728th Week: Language of Separateness; Language of Interbeing
Early this morning, I turned on the radio and listened to a brief political report on WNYC, the local public radio station here in NYC. What I heard was a recording of a recent political rally where what I call “the language of separateness” characterized what was said by the speaker. In addition to the sadness I felt at hearing language that had a violent and aggressive tone, language that demonized the “other”, I also began to think about the difference between “the language of separateness” and “the language of interbeing’. Interbeing is a verb created by the Buddhist monk and teacher, Thich Nhat Hahn, and is now used beautifully and often by Charles Eisenstein, a speaker who focuses on social, economic, and ecological issues.
Later, I listened to an interview with Krista Tippett in her On Being broadcast where she talked with a woman who described how she engages people on the opposite side of the spectrum from where she lives politically and socially as a way to discover what was of key importance to both her and to the other person. Read More “728th Week: Language of Separateness; Language of Interbeing”
Week 636: Supporting Cooperation and Collaboration
Sitting in Central Park the other day, a whole crew of volunteers worked on the hill in front of me. They worked with wheelbarrows, rakes, and shovels, spreading a new layer of soil on the hill. As I watched them work together, my deepest response was one of gratitude that so many people showed up early on a weekday morning to offer their services to the park. Read More “Week 636: Supporting Cooperation and Collaboration”
822nd Week: Honoring Our Earth-Kin
As I begin to put together the year-long offerings of audio meditations on my website, I’ve been thinking about the focus for the coming year. Lately, I’ve had a deepening awareness of the importance of experiencing all the other life on this beautiful planet as “earth-kin”. We are all related, all children of the same mother planet, and many of us humans have been taught that we are somehow superior or “more evolved” than our other earth-kin.
I recently read a book, “Are We Smart Enough to Know How Smart Animals Are?”, by Frans de Waal, that addresses this humancentric bias. De Waal offers many examples of how our research on other earth-kin has tended to orient to human assumptions and human ways of doing things. One of my favorite examples had to do with making a mark on an elephant’s face or head and then having this earth-kin look in a mirror to see if he or she recognized themselves. They didn’t and someone realized that the problem wasn’t that elephants can’t recognize themselves but rather that the mirrors weren’t elephant sized. Once large enough mirrors were provided, the elephants immediately recognized that something was on their face and responded appropriately.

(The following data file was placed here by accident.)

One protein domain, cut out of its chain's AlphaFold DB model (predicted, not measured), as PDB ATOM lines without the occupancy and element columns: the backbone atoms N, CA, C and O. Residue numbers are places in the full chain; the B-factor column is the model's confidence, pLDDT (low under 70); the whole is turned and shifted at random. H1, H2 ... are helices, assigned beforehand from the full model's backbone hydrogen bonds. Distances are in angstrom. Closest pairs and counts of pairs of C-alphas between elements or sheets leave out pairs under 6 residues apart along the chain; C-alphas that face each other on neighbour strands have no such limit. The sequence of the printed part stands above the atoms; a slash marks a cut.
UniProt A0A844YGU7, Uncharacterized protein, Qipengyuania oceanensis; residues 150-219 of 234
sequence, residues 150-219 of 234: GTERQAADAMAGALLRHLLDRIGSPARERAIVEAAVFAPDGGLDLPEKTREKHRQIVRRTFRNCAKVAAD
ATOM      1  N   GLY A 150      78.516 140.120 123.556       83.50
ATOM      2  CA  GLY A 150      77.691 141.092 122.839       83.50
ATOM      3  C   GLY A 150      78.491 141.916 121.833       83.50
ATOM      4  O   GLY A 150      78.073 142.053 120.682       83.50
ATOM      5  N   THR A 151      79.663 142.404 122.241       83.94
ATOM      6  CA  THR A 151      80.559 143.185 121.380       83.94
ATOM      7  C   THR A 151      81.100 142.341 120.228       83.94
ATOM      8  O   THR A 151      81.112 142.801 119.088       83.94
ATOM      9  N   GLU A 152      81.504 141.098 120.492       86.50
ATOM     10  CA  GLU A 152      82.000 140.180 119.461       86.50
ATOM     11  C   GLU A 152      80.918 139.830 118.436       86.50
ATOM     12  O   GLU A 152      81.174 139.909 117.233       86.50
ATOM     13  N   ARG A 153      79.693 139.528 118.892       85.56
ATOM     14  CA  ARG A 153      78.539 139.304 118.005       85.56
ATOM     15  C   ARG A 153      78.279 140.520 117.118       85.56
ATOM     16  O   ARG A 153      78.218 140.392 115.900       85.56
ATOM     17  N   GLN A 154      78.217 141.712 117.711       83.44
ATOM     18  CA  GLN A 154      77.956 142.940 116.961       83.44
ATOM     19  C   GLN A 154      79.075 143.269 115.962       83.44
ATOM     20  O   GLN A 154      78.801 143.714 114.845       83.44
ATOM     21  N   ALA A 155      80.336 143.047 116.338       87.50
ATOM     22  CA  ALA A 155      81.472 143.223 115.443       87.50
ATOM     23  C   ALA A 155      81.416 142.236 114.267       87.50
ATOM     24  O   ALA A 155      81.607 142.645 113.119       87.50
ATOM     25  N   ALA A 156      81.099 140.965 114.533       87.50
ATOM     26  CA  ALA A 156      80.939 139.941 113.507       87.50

Another example had to do with research on gibbons, where researchers decided that they weren’t as intelligent as other primates because they couldn’t do a particular task that required them to use their hands in a certain way. A young researcher noticed that the task was oriented to human hands and not to the way that gibbons use theirs. When the experiment was retooled to reflect gibbon digits and manipulation, not surprisingly they performed as well as any other primate.
It can be both surprising and startling to know that slime mold does very well solving the challenge of a maze, better and faster than some other kinds of earth-kin. It can also be surprising to know that some species chose to evolve toward more complexity while others chose to evolve into less complexity, each and all having their own style of measurable intelligence. Here’s a link to a quick video about slime mold moving through a maze and also creating a complex network of connections that match the design of the Tokyo rail system. https://www.youtube.com/watch?v=HyzT5b0tNtkRead More “822nd Week: Honoring Our Earth-Kin”
765th Week: Blessing Water
As I’ve written about before, I’ve been noticing the tangible impact of practicing offering blessings as I move through the world. One of the most important is the ongoing practice of blessing water. Water carries memory, as demonstrated in the work of Masaru Emoto, where he looked at the crystalline structure of frozen water molecules before and after they were blessed, as well as when they were sent love, gratitude, hate, or “you’re a loser”. It’s quite compelling research and, in case you haven’t seen it, here’s a link to a YouTube video about water and memory: https://www.youtube.com/watch?v=eOp-bxNug5A. There are many other related videos, as well, if you are interested.